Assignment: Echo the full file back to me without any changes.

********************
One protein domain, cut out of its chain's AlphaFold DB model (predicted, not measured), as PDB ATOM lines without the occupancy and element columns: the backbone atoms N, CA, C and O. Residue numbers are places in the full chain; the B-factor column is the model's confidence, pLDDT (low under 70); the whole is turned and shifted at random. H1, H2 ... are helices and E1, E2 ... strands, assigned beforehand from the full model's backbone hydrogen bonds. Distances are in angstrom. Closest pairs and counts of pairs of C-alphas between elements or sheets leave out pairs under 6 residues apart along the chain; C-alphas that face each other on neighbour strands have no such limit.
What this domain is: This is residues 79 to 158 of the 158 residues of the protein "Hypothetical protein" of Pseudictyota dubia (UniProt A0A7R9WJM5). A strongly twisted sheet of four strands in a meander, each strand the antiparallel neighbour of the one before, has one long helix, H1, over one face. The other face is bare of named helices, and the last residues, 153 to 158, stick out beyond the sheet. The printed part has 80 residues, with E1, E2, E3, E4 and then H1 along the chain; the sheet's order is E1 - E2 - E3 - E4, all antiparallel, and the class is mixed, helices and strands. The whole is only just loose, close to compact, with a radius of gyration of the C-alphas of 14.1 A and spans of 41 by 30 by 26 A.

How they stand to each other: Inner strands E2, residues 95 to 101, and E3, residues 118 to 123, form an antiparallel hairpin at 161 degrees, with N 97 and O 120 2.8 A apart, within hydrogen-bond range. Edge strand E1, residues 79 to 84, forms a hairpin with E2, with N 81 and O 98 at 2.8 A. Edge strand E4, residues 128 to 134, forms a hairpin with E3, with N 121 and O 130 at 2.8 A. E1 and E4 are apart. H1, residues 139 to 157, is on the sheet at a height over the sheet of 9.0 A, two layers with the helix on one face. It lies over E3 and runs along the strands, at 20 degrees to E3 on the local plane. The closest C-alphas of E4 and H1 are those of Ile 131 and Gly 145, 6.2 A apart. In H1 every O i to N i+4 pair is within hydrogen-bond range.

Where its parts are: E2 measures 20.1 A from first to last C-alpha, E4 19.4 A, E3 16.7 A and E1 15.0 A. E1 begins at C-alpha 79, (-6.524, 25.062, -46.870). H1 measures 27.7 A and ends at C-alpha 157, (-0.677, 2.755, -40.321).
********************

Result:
One protein domain, cut out of its chain's AlphaFold DB model (predicted, not measured), as PDB ATOM lines without the occupancy and element columns: the backbone atoms N, CA, C and O. Residue numbers are places in the full chain; the B-factor column is the model's confidence, pLDDT (low under 70); the whole is turned and shifted at random. H1, H2 ... are helices and E1, E2 ... strands, assigned beforehand from the full model's backbone hydrogen bonds. Distances are in angstrom. Closest pairs and counts of pairs of C-alphas between elements or sheets leave out pairs under 6 residues apart along the chain; C-alphas that face each other on neighbour strands have no such limit.
What this domain is: This is residues 79 to 158 of the 158 residues of the protein "Hypothetical protein" of Pseudictyota dubia (UniProt A0A7R9WJM5). A strongly twisted sheet of four strands in a meander, each strand the antiparallel neighbour of the one before, has one long helix, H1, over one face. The other face is bare of named helices, and the last residues, 153 to 158, stick out beyond the sheet. The printed part has 80 residues, with E1, E2, E3, E4 and then H1 along the chain; the sheet's order is E1 - E2 - E3 - E4, all antiparallel, and the class is mixed, helices and strands. The whole is only just loose, close to compact, with a radius of gyration of the C-alphas of 14.1 A and spans of 41 by 30 by 26 A.

How they stand to each other: Inner strands E2, residues 95 to 101, and E3, residues 118 to 123, form an antiparallel hairpin at 161 degrees, with N 97 and O 120 2.8 A apart, within hydrogen-bond range. Edge strand E1, residues 79 to 84, forms a hairpin with E2, with N 81 and O 98 at 2.8 A. Edge strand E4, residues 128 to 134, forms a hairpin with E3, with N 121 and O 130 at 2.8 A. E1 and E4 are apart. H1, residues 139 to 157, is on the sheet at a height over the sheet of 9.0 A, two layers with the helix on one face. It lies over E3 and runs along the strands, at 20 degrees to E3 on the local plane. The closest C-alphas of E4 and H1 are those of Ile 131 and Gly 145, 6.2 A apart. In H1 every O i to N i+4 pair is within hydrogen-bond range.

Where its parts are: E2 measures 20.1 A from first to last C-alpha, E4 19.4 A, E3 16.7 A and E1 15.0 A. E1 begins at C-alpha 79, (-6.524, 25.062, -46.870). H1 measures 27.7 A and ends at C-alpha 157, (-0.677, 2.755, -40.321).